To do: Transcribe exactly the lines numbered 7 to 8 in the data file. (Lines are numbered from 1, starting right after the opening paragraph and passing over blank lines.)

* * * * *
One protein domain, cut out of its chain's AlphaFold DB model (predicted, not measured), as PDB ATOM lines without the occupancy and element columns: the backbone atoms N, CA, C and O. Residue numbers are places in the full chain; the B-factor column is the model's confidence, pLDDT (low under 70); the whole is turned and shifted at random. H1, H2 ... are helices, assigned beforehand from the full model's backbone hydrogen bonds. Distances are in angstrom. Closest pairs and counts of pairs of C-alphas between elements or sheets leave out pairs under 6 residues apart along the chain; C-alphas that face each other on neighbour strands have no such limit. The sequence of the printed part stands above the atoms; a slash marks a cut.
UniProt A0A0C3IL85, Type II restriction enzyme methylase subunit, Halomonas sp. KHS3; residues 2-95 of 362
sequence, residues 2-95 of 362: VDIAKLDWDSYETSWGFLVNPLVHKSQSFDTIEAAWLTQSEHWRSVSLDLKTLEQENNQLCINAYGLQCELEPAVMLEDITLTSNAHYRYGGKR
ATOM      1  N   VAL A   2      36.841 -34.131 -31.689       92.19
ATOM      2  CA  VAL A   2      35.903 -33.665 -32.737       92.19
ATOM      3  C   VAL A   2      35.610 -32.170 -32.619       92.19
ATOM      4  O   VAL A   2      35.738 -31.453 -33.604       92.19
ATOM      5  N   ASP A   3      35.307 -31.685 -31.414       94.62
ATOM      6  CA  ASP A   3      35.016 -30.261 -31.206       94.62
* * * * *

ATOM      5  N   ASP A   3      35.307 -31.685 -31.414       94.62
ATOM      6  CA  ASP A   3      35.016 -30.261 -31.206       94.62